Forest fires are battled from every front, but the conditions and stealth of the burn defy even the strongest desires and efforts to see it extinguished. During those six years, I was getting counseling, going to a support group, living at home, trying to work and go to college, and losing more of myself every day to this fire. I was learning about how and why eating disorders may occur, how it may have taken root in me, and cognitive skills that were supposed to help me take back my life. But with addiction and definitely my eating disorder, the only one who can really fight the fire is actually fueling the flames. This shameful shell of a person, disgusting and worthless, wasting so much time and space, giving nothing to anyone, seemed much more in line with what I had always felt was truly the person inside. I was fighting the fire with a little water, a lot of gasoline in the form of increasing despair and hopelessness that anything ever would, could, or even should be different.
In December 1998, the scale hit 85lbs. When my first thought was, “Hmm, I wonder how long it would take to get to 80?” I knew I was at a turning point. Continue the death spiral or fully surrender my control of the fire and how it would be put out. Only in my head was I ever alone in all of this. I had long ago abandoned the God I thought couldn’t or wouldn’t love or forgive me, but my family was always there, just waiting for me to reach out to them. Only I could reach out of the flames to get help; no one else could come get me. So I made the phone call to my mom, that I was done, and didn’t know what to do. In two months, I was on my way to the Renfrew Residential Treatment Center in Coconut Creek, Florida, for what would be the first of many steps that would finally end the raging fire that had taken over and nearly ended my life.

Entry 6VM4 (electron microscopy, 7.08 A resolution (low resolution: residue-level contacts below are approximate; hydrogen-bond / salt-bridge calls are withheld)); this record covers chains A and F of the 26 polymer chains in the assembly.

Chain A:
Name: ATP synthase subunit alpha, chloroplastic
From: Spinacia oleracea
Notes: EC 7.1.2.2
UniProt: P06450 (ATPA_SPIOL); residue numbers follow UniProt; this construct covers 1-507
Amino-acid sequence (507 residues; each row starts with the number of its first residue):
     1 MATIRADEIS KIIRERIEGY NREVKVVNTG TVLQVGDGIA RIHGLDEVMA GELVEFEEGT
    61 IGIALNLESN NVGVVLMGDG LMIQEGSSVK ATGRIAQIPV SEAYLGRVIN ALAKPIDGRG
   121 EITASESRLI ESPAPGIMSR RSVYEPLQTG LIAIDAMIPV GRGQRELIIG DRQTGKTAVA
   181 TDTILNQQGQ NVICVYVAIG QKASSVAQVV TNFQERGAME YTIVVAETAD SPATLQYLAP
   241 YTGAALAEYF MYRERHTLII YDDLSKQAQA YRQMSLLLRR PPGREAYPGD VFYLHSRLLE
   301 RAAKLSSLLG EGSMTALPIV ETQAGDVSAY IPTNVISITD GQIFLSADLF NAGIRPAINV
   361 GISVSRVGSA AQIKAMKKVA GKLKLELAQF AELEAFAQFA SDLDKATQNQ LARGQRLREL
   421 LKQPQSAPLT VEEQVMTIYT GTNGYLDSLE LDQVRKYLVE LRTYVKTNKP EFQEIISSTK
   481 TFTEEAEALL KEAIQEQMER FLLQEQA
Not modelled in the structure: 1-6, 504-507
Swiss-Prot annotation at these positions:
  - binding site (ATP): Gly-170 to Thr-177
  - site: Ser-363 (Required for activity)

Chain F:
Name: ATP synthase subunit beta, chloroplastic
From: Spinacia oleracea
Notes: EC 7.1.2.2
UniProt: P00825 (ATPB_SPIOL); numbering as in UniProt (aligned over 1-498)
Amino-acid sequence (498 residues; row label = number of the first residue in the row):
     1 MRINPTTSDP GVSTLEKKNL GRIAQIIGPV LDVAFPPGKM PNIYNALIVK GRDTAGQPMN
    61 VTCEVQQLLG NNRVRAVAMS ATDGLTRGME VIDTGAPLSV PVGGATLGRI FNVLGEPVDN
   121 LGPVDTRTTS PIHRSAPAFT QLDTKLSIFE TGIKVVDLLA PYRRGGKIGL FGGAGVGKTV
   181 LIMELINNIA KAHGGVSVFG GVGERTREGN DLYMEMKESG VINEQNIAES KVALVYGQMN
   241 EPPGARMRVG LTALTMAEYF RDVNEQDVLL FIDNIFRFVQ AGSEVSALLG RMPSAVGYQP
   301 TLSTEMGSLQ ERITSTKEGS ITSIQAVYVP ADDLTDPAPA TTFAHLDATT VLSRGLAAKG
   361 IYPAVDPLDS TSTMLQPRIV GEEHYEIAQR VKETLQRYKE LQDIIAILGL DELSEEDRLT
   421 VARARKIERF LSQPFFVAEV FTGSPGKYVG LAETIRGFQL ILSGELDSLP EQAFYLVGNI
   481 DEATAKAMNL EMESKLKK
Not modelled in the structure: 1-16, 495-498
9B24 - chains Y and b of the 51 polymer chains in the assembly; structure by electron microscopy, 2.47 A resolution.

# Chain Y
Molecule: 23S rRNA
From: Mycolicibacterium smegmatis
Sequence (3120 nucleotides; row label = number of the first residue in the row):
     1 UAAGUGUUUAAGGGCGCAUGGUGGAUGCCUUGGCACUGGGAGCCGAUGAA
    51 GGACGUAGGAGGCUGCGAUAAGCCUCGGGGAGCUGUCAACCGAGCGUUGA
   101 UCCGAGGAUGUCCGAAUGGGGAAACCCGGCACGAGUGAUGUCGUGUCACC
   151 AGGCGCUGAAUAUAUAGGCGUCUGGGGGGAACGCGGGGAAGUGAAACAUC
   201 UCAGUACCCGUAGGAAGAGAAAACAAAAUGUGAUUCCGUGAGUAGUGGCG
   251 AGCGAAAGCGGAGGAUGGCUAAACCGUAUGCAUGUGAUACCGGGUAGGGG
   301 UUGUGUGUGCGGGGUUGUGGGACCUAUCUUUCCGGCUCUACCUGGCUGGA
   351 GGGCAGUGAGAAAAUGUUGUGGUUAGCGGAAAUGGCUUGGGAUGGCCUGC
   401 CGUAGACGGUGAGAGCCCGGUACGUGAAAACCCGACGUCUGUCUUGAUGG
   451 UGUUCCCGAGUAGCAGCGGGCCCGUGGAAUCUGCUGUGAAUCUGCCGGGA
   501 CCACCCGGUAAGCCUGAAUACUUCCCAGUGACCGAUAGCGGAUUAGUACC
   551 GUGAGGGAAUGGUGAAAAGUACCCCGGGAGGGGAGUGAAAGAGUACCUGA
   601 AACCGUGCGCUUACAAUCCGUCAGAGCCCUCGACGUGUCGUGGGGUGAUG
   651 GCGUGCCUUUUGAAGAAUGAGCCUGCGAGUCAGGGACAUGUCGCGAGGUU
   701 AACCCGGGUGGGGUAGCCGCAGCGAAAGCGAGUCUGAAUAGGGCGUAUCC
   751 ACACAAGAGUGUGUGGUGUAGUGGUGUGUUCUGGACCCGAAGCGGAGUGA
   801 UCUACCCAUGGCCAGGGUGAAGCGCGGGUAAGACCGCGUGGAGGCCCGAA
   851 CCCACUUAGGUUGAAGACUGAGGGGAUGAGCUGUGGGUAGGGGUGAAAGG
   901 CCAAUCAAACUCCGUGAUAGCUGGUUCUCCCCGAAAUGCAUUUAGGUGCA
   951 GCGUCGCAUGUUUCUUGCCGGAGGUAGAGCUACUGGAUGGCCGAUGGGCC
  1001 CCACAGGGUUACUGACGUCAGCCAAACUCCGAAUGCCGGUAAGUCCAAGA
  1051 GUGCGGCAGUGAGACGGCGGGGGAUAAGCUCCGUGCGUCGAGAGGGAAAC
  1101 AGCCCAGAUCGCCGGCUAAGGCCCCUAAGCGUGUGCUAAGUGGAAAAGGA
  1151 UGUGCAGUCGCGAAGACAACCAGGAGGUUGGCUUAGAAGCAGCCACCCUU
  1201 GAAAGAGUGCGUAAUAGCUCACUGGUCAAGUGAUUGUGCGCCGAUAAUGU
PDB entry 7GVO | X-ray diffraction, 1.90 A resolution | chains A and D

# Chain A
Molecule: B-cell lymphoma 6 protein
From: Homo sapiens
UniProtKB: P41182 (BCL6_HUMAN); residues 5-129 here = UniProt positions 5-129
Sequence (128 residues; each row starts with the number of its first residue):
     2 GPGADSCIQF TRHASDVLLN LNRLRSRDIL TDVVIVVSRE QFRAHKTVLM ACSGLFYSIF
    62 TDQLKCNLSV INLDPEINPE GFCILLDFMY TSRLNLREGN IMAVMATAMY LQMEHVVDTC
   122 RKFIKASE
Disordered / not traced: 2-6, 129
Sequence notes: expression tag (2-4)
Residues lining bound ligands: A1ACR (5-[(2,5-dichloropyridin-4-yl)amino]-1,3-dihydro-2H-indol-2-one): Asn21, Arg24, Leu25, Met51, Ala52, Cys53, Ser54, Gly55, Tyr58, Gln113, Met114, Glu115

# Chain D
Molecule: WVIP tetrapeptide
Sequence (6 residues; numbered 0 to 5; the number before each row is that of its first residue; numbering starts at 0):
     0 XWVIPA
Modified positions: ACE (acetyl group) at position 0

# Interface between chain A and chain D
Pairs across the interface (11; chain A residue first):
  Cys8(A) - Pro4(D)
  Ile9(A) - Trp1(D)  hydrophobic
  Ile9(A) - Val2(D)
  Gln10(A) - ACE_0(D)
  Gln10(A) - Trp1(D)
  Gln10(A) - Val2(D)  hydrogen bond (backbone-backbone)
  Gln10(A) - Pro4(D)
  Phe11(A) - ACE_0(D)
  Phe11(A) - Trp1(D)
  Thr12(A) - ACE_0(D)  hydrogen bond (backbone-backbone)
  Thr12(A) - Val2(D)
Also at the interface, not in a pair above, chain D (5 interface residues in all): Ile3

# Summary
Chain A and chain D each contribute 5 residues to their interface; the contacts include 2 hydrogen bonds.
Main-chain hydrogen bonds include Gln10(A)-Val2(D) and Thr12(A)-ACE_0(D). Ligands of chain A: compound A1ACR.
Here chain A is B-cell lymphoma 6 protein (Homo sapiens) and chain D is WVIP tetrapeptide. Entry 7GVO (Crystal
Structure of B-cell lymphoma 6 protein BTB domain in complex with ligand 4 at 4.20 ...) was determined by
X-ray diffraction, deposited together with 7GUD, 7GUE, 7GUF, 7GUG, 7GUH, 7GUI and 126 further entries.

It sure would have been much better if the story of my eating disorder ended there. The Renfrew Center is a great place and I’m so thankful to have had the opportunity to go there, but 6 weeks against a lifetime of perfectionism, mostly negative self-image, and deeply entrenched behaviors, was not enough to close the chapter. But it definitely changed the outcome of the story!
I returned to Michigan, sick of counseling, doctors, being weighed and monitored, making and following meal plans, and in general wanting to get on with life. Unfortunately, I didn’t really know what that meant, and I continued to struggle. I fell into old patterns of thinking and behavior, and lost ground. Again, I needed to give up trying to control what was constantly slipping through my fingers as I was still holding on to all the baggage. Letting go isn’t just about giving up control, it is about letting go of what is done, what is gone, and what can never be, and holding on to what can be changed, what heals, what forgives, what loves, what nourishes.
God grant me the serenity
to accept the things I cannot change;
courage to change the things I can;
and wisdom to know the difference.
Living one day at a time;
Enjoying one moment at a time;
Accepting hardships as the pathway to peace;
Taking, as He did, this sinful world
as it is, not as I would have it;
Trusting that He will make all things right
if I surrender to His Will;
That I may be reasonably happy in this life
and supremely happy with Him